Ankylosing spondylitis (AS), like the name, “it’s a bit complicated,” says spinal surgeon Kaixuan Liu, MD, PhD, who notes that the chronic, inflammatory joint disorder is difficult to diagnose, and its causes still not clearly understood.
What is Ankylosing Spondylitis
Frequently called arthritis of the spine, the debilitating disease initially manifests itself as stiffness, transient pain and inflammation of tendons in the vertebrae of the neck and back, especially in the lowest portion of the spine where it meets the pelvis. If left untreated, the condition can prompt bone-spur formation. The spurs grow and eventually create bony bridges and fusion of vertebrae, making the spine less flexible and forcing a hunched-over posture that may impede breathing, says Dr. Liu, founder and medical director of the Atlantic Spine Center.
As the condition progresses, it affects other tendons and joints like the hips, elbows, knees, and Achilles tendon and various bodily systems, such as the eyes (uveitis), heart, gut, and even the skin (psoriasis), Dr. Liu indicates. He refers to recent studies that show a higher risk of death from heart disease and stroke and a reported 50 percent increase in the risk of blood clots in patients with AS.
Ankylosing Spondylitis Causes
“What happens in AS is that a patient’s immune system becomes dysfunctional and begins attacking healthy tissue in the joints and other areas of the body,” Dr. Liu explains. Bone spurs and spinal rigidity occur when the body attempts to quell inflamed tendons by building up calcium in affected areas.
Ankylosing spondylitis appears to develop most often in younger men between their teen years and mid-40s, although some experts suspect the disease may be underdiagnosed in women.
Besides gender, other potential ankylosing spondylitis causes include genetic variants, alterations in the body’s immune system, ethnicity, family history and environmental factors, such as exposure to certain toxins and infections – even changes in the bacterial population that normally inhabits the colon, says Dr. Liu. A study published online in August 2019 in the journal Plos One contends AS patients are more likely to have had a history of previous inflammatory problems, such as tonsillitis and appendicitis.
The Arthritis Foundation reports that nearly a half million people in the United States struggle with AS, which is a form of spondyloarthritis and which gets its name from the Greek ankylose, meaning to fuse or grow together, and spondylos, which refers to a vertebra. The disease was first described in the 1600s.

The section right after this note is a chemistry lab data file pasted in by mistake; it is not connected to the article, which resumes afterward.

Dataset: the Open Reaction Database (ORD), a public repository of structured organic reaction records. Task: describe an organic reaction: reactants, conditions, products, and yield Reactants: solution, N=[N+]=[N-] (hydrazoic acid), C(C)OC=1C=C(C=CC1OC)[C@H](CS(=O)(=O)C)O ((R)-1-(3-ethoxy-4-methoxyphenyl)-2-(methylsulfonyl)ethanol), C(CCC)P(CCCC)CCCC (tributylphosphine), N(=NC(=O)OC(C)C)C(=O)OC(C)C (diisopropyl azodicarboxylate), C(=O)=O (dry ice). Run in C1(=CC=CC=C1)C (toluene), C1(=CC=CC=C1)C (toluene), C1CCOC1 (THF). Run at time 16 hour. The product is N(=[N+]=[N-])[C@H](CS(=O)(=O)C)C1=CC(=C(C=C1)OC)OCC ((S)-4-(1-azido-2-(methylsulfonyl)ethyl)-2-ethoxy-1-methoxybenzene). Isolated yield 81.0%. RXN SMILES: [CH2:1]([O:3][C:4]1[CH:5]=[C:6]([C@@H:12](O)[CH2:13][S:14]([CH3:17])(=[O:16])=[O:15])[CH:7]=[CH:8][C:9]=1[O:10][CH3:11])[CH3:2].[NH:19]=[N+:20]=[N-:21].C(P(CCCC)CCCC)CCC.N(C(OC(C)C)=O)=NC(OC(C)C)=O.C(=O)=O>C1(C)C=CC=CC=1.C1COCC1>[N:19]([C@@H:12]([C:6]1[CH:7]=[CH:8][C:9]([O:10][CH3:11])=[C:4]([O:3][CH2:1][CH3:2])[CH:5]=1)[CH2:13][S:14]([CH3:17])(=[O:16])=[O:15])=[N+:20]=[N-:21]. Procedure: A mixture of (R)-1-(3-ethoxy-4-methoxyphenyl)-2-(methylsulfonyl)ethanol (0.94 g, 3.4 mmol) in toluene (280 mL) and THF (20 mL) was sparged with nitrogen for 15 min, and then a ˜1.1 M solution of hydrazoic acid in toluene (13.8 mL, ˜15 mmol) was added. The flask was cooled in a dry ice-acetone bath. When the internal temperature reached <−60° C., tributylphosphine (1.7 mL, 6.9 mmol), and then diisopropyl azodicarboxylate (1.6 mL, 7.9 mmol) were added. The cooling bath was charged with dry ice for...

Ankylosing Spondylitis Risk Factors
One of the primary risk factors for ankylosing spondylitis is genetics. The condition tends to run in families, and several genes have been identified that are associated with an increased risk of developing ankylosing spondylitis. However, having these genes does not necessarily mean that someone will develop the condition, and not all people with ankylosing spondylitis have a family history of the disease.
Age is another risk factor for ankylosing spondylitis, with most people developing the condition in their late teens or early twenties. Men are also at a higher risk than women for developing ankylosing spondylitis, although the reasons for this are not fully understood.
Other factors that may increase the risk of ankylosing spondylitis include a history of other inflammatory conditions, such as psoriasis or inflammatory bowel disease, as well as a history of certain infections, such as chlamydia.
Ankylosing Spondylitis Symptoms
The most common spondylitis symptoms are back pain and stiffness, which may be worse in the morning or after periods of inactivity. The pain may also be accompanied by fatigue, loss of appetite, and weight loss. As the condition progresses, ankylosing spondylitis can cause the bones of the spine to fuse together, resulting in a loss of mobility and flexibility. This can make it difficult to perform daily activities and may lead to a stooped posture.
Other ankylosing spondylitis symptoms may include pain and swelling in other joints, such as the hips, knees, and shoulders, as well as inflammation of the eyes, bowel, and heart.